How to Create a Great Take-Home Coding Test


Anton Fenske / Twitter · LinkedIn


Programming skills tests are an essential component of hiring developers. Take-home coding challenges provide a convenient way to assess tech skills and test developers because they are asynchronous and don't put candidates under pressure.


A failure to consider some fundamental aspects could lead to incomplete tests, wasted time for both parties, and incorrect assessment of candidates' results.


In this post, we'll cover the basic rules for ensuring that your programming skills test achieves its primary goal, i.e., how to test developers’ skills in order to identify if they have the necessary technical skills and problem-solving required for the job.

Problem

With take-home tests, the main challenge is that people have to do them outside of work hours. Therefore, you have to be mindful of the following constraints:

  • Candidates are often short on time, so they might not finish the test.
  • Take-home tests require a longer feedback loop. Since your candidates are going through several interview processes, you might lose them to someone else.

Is There a Solution?

Sadly, there is no guarantee that all your candidates will complete the coding skills assessment, or that you will have enough time to select the best candidates.


Nevertheless, if you follow these tips, you'll maximise your chances of getting the best results on your developer hiring tests.

How to Test Coding Skills

First, define the main assessment objective and make your exercise revolve around it. The following questions should help you:

  • What experience levels do we target?
  • What tech skills do we want to assess?
  • Do we only want to screen candidates or do a full tech assessment?
  • What competencies can we assess automatically using auto-tests, and when would we need a manual code review?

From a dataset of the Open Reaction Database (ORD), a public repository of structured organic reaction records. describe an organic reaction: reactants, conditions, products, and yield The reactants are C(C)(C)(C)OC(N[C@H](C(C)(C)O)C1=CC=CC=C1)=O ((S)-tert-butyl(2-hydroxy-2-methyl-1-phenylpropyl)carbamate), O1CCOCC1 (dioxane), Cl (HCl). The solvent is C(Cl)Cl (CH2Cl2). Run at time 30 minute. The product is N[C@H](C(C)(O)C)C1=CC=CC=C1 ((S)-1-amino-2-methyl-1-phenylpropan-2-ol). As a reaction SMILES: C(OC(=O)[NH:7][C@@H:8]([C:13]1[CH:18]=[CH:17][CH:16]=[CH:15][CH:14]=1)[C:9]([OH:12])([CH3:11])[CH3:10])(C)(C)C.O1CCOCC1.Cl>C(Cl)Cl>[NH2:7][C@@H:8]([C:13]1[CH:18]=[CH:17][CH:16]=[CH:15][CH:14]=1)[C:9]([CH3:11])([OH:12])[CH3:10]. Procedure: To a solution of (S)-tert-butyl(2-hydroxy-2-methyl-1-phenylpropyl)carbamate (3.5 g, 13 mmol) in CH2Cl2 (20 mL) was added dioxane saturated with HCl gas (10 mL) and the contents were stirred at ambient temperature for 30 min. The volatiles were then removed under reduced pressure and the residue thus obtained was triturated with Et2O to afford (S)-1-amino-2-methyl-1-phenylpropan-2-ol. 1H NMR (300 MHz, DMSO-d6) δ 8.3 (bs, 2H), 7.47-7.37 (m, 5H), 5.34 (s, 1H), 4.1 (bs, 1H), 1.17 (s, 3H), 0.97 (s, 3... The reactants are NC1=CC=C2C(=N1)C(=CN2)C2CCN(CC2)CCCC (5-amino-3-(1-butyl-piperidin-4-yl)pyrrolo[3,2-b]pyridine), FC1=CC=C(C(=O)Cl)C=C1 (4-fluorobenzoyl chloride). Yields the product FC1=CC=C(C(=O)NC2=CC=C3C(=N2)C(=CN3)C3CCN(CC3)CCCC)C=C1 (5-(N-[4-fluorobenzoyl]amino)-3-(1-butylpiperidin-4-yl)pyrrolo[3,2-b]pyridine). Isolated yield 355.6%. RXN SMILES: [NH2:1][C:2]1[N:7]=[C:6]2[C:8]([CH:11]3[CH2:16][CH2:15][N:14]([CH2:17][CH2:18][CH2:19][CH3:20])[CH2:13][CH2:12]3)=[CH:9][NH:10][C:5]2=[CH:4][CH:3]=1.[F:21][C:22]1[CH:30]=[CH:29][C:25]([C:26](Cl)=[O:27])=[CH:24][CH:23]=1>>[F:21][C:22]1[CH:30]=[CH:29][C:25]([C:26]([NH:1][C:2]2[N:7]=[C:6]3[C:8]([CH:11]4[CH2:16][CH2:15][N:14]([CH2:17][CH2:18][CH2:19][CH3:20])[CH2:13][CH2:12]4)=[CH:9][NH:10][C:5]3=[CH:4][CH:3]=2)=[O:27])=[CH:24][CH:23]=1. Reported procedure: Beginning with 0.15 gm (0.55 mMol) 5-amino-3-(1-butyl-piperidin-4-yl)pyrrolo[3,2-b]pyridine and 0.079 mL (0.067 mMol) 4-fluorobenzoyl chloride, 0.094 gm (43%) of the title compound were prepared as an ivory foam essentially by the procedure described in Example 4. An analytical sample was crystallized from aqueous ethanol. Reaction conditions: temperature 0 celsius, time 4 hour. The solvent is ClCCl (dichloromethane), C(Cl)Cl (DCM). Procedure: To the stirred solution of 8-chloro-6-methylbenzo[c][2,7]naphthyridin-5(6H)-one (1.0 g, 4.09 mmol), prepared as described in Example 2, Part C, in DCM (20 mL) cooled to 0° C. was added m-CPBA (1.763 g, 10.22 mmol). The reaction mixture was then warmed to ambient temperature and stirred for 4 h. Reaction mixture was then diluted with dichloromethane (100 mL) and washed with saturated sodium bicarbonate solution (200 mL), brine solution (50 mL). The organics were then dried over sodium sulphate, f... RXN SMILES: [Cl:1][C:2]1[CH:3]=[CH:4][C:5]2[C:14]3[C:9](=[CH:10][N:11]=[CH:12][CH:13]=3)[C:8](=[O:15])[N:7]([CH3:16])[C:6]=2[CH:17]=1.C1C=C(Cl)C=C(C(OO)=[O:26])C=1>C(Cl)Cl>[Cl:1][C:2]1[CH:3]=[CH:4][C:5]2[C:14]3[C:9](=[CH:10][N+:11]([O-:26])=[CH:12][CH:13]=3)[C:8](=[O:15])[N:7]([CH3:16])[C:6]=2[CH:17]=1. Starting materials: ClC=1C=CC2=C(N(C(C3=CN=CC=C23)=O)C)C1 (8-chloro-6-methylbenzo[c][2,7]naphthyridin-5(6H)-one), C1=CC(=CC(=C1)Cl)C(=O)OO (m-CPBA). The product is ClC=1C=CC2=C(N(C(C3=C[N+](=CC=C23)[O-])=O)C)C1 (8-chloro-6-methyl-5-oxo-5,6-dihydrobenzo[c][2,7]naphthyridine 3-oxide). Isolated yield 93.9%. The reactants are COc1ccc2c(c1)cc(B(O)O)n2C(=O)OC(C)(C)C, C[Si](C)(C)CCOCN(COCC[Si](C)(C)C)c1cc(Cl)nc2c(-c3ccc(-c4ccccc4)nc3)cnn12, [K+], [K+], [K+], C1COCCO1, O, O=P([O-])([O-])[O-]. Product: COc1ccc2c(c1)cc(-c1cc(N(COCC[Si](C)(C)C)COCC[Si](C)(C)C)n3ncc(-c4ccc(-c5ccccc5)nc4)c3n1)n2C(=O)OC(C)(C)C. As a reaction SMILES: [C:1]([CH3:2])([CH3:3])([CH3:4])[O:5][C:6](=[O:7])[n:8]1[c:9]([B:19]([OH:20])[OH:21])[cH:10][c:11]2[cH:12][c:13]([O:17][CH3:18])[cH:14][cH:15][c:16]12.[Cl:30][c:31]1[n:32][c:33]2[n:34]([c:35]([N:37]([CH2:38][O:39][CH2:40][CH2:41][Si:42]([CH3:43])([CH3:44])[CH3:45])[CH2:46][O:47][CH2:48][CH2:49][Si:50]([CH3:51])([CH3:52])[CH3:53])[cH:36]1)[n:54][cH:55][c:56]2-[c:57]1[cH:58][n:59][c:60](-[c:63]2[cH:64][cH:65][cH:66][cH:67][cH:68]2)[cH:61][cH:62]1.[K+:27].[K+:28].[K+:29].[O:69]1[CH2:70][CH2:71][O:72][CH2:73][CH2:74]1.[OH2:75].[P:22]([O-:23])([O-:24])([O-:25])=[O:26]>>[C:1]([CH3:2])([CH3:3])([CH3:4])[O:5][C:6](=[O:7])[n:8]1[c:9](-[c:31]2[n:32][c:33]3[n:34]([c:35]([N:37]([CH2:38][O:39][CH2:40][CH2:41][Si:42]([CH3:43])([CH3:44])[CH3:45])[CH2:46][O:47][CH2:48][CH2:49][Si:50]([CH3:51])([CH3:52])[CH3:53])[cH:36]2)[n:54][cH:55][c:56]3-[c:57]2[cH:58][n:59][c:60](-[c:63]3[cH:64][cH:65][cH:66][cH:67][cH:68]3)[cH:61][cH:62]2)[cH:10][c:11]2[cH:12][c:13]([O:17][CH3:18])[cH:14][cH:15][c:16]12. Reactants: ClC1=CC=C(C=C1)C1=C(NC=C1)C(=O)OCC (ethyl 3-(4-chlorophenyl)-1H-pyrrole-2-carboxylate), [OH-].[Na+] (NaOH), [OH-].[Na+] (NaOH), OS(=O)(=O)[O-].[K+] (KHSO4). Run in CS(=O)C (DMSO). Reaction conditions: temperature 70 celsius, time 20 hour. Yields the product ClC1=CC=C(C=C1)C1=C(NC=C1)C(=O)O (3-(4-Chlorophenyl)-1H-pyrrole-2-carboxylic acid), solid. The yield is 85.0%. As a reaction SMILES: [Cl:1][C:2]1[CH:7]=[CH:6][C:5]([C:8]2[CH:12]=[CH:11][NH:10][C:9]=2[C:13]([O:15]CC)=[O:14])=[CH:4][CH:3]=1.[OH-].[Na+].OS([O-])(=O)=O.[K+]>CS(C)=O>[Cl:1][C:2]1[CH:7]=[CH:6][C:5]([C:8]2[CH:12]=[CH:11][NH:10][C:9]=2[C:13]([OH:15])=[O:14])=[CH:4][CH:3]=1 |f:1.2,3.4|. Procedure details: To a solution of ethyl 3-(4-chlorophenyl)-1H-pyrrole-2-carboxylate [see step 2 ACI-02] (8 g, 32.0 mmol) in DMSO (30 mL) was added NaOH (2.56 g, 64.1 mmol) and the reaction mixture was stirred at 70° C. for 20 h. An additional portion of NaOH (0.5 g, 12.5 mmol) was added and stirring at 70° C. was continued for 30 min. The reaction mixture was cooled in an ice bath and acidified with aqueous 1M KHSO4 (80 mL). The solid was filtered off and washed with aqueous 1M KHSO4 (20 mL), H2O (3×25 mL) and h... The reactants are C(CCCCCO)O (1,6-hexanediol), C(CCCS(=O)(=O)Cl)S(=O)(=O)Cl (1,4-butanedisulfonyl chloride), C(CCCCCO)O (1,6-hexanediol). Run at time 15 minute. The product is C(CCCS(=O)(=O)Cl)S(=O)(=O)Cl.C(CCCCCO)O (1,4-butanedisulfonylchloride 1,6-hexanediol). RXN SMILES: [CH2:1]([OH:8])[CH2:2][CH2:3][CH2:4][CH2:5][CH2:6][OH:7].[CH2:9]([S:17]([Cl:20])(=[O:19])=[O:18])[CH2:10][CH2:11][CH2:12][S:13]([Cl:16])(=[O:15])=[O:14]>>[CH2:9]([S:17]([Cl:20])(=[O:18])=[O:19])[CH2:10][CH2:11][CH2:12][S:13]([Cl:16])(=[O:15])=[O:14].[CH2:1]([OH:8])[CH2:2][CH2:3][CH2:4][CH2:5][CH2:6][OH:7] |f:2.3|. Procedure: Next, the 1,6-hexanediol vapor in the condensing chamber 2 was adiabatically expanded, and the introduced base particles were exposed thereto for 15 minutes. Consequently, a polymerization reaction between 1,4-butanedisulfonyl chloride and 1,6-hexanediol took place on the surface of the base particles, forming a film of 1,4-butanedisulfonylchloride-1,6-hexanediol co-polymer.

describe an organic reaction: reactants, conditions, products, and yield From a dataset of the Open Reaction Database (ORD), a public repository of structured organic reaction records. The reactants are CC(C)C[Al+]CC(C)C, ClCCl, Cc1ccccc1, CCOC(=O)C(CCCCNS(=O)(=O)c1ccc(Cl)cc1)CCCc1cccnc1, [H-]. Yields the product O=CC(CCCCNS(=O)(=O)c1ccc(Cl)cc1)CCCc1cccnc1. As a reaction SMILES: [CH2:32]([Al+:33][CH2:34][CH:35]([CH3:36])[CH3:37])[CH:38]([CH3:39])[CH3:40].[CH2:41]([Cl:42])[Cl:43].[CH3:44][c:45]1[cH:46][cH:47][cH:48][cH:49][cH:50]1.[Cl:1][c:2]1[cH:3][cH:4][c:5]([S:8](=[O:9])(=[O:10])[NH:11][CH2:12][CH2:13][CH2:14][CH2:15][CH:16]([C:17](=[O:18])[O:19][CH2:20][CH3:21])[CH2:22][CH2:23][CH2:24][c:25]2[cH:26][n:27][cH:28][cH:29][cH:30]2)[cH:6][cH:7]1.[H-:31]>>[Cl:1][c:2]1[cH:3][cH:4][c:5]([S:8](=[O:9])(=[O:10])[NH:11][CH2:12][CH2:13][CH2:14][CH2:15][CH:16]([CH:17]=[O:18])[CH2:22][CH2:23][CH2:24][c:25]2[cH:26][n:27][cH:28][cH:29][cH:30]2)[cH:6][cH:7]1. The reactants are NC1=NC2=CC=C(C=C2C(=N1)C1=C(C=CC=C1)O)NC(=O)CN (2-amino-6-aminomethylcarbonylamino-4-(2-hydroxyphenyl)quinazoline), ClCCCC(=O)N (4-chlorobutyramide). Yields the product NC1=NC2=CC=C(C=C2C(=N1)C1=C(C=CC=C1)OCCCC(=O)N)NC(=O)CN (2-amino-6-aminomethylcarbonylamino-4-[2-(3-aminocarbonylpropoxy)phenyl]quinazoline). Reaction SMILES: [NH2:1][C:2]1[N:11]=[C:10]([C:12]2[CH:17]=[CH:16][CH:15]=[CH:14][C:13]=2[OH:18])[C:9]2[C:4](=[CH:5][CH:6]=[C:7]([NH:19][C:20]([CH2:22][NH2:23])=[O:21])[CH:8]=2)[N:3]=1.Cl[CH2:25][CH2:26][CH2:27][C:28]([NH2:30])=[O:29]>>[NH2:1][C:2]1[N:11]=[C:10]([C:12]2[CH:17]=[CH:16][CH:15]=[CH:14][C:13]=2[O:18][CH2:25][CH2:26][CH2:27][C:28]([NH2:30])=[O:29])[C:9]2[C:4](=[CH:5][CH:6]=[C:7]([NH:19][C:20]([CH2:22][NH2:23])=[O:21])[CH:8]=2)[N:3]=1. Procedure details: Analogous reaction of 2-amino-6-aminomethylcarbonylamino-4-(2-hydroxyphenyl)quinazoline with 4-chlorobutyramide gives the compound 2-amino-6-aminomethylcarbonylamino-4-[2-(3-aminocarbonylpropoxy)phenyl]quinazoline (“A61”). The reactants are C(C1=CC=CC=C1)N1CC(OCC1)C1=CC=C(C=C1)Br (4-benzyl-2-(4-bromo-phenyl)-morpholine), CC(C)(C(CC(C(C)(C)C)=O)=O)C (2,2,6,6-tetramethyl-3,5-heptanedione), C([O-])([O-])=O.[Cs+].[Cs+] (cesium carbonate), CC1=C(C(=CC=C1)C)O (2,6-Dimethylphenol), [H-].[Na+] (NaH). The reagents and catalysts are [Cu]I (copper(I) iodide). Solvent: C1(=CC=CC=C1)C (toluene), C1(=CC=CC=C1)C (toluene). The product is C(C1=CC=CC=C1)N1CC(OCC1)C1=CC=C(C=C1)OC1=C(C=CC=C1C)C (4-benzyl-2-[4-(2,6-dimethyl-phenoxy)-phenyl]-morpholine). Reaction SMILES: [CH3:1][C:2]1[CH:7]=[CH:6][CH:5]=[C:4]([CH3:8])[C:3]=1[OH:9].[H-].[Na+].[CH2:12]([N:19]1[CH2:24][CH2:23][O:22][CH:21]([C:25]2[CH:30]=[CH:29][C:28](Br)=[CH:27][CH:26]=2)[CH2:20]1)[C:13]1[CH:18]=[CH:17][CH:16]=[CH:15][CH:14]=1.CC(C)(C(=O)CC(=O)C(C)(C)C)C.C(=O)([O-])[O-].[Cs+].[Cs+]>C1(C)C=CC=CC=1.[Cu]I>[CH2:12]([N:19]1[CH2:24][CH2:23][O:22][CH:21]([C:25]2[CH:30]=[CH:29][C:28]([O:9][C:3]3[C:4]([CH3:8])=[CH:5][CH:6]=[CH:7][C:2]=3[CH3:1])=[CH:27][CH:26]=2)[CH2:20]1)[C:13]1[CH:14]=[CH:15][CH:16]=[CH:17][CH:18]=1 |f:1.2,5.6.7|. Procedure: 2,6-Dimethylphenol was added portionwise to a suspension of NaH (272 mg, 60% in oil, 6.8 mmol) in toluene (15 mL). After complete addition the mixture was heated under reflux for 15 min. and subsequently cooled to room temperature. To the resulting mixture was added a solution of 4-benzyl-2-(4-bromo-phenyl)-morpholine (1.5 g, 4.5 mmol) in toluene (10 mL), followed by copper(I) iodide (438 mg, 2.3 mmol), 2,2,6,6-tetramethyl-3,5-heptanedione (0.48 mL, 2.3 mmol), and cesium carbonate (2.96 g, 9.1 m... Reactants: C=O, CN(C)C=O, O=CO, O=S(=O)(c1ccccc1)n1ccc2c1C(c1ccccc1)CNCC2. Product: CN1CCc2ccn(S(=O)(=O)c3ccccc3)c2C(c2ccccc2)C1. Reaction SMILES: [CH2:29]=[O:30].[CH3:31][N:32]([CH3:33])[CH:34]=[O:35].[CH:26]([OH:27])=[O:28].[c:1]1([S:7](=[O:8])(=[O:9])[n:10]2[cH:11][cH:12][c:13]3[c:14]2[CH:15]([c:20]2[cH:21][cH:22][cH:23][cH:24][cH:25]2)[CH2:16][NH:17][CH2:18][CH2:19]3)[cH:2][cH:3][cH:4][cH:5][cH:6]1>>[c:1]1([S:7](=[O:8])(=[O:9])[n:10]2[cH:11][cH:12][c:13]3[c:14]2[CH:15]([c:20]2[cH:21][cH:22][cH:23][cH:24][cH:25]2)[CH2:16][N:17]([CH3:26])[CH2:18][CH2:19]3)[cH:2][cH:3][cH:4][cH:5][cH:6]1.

The second step is to create a clear task description. Until now, the following structure has proved successful at DevSkills:

  • Introduction - provides a general description of the task.
  • Getting started instructions - helps the candidate get started quickly (e.g., describes the setup, how to run tests, describes external dependencies, etc.).
  • Expectations - describes what the candidate should focus on.
  • Way to get help - describes how to proceed in case the candidate gets stuck.
  • Time estimate - helps the candidate plan their time before starting working on the task.

Here is an example of how it could look:


Challenge README


Finally, you can provide candidates with automated tests they can run locally to test if they built exactly what you wanted.


Auto-tests


Once your candidate volumes have increased, you can also use the auto-test results to vet your candidates with no developer effort on your side.

Reduce Friction

Stick to the process developers use every day:

  • Instead of sharing your take-home challenge as an email/Word doc/ zip file/, use a Git repository (ideally, use GitHub as most developers already have an account there).
  • Instead of asking them to send you an email when they are ready, tell them to create a Pull Request.
  • To avoid losing emails, ask them to create a ticket (e.g., GitHub issue) instead on their repository whenever they run into issues.
  • Pre-upload a project template (or templates if you expect submissions in multiple tech stacks) so that your candidates don't waste time setting everything up from scratch. You can use the DevSkills upload script that supports a number of tech stacks.

Define a Standardised Code Review Scorecard

As humans, it's easy to get caught up in biases when looking at someone's code.


To ensure no bias creeps in, create a code review scorecard that includes the following:

  • The scoring rules. Here's how we define it at DevSkills: How we score candidates

  • Define scoring criteria per evaluated area. Here's an example of how it could look: Scoring criteria

Embrace Continuous Improvement

In the beginning, you'll likely have some teething problems with your take-home challenges. What's worse is that not all your candidates will be vocal about it.


To ensure that your your programming skills tests are up to standard, use this 2-step rule:

  1. Add the following to the challenge criteria: "Describe one thing you'd improve about this coding assessment".
  2. Once there is a good suggestion, implement it right away.

Following this rule will save your tech interviewing team hours of future process revamping and result in hiring great candidates.

In Closing

Developer hiring is hard. But it doesn't have to be. If you follow the coding test for hiring principles above, you will already be way ahead of most tech recruitment processes.



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"We saved hundreds of hours with the DevSkills' out-of-the-box technical interview solution that integrated seamlessly with our existing setup." — Andreas Gabrielsson, Head of Engineering at Alva Labs.

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